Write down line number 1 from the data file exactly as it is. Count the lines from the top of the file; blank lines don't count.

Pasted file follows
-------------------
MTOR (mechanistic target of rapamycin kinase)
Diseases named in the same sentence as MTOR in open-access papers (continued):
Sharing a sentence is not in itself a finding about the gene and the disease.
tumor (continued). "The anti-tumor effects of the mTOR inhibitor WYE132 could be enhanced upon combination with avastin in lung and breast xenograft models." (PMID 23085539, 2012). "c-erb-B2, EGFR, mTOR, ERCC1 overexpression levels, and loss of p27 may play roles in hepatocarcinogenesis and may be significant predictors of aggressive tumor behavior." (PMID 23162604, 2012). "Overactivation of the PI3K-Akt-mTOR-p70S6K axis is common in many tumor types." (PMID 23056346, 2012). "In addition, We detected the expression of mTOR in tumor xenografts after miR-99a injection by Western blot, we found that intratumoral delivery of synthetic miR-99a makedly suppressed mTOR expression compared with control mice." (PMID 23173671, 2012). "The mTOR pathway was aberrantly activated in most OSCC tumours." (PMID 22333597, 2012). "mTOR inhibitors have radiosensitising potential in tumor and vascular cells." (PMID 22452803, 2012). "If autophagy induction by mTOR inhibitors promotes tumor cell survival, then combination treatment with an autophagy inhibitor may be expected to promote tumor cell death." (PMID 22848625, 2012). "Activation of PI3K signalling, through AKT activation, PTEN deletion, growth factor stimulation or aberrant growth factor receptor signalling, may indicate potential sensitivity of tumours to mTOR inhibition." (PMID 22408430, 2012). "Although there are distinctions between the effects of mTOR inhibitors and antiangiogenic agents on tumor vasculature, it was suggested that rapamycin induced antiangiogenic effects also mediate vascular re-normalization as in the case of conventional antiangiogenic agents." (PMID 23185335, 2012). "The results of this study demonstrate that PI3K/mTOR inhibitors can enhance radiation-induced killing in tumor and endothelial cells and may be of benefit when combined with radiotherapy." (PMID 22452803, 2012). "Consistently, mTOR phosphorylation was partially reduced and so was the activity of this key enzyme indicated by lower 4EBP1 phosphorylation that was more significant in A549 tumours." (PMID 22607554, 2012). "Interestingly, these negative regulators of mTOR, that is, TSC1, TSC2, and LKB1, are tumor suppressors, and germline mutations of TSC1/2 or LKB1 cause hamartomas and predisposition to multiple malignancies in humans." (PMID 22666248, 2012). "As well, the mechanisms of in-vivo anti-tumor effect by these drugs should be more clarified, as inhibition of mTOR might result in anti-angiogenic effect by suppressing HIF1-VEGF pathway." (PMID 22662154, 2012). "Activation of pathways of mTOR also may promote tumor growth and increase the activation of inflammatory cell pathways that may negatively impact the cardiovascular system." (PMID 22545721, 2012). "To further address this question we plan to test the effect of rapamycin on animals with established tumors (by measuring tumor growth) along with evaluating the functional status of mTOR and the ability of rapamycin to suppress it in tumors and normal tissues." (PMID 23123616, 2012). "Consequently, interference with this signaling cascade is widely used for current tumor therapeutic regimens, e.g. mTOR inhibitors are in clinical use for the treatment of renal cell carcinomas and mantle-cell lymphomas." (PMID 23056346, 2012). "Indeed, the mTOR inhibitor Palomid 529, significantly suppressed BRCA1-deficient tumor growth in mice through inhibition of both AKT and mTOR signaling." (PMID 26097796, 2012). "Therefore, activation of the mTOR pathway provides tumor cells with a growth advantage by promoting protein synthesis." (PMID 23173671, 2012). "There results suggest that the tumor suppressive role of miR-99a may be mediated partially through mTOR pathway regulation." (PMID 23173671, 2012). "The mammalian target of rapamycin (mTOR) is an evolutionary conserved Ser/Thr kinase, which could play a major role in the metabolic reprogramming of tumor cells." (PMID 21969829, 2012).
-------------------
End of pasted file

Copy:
MTOR (mechanistic target of rapamycin kinase)